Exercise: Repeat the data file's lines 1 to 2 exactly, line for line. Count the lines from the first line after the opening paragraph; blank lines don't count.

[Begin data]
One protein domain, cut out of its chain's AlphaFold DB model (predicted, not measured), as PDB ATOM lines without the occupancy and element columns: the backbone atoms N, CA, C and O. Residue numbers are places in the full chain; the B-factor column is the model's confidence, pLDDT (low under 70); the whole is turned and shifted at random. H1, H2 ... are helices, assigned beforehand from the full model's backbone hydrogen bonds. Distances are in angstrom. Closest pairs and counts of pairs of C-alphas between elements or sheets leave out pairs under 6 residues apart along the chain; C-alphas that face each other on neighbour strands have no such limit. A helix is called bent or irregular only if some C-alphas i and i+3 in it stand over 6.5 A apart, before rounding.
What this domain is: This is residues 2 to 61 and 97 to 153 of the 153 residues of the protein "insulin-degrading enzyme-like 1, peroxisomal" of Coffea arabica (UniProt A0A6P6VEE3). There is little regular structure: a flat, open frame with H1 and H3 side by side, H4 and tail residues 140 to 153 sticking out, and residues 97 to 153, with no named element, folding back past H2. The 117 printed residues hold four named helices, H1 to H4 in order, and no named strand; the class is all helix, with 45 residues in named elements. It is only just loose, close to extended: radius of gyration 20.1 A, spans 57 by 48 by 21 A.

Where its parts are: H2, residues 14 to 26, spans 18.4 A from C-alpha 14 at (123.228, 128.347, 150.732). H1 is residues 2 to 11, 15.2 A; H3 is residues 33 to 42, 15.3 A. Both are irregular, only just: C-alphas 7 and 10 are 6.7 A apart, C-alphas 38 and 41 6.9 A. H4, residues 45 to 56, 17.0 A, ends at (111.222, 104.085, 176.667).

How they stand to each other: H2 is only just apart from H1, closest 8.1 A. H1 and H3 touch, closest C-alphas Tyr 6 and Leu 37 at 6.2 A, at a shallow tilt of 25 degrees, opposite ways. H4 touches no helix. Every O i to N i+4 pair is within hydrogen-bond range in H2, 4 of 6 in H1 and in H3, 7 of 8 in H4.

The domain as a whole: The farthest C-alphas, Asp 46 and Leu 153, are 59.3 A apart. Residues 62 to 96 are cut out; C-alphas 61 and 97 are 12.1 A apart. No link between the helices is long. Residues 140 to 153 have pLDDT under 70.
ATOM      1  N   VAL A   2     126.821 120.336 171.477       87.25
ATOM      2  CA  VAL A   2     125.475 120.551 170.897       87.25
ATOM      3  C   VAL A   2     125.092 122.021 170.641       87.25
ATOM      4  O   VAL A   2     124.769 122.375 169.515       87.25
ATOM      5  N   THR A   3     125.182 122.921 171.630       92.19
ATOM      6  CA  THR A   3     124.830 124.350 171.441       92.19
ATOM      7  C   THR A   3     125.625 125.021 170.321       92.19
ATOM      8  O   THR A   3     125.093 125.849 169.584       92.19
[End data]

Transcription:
What this domain is: This is residues 2 to 61 and 97 to 153 of the 153 residues of the protein "insulin-degrading enzyme-like 1, peroxisomal" of Coffea arabica (UniProt A0A6P6VEE3). There is little regular structure: a flat, open frame with H1 and H3 side by side, H4 and tail residues 140 to 153 sticking out, and residues 97 to 153, with no named element, folding back past H2. The 117 printed residues hold four named helices, H1 to H4 in order, and no named strand; the class is all helix, with 45 residues in named elements. It is only just loose, close to extended: radius of gyration 20.1 A, spans 57 by 48 by 21 A.

Where its parts are: H2, residues 14 to 26, spans 18.4 A from C-alpha 14 at (123.228, 128.347, 150.732). H1 is residues 2 to 11, 15.2 A; H3 is residues 33 to 42, 15.3 A. Both are irregular, only just: C-alphas 7 and 10 are 6.7 A apart, C-alphas 38 and 41 6.9 A. H4, residues 45 to 56, 17.0 A, ends at (111.222, 104.085, 176.667).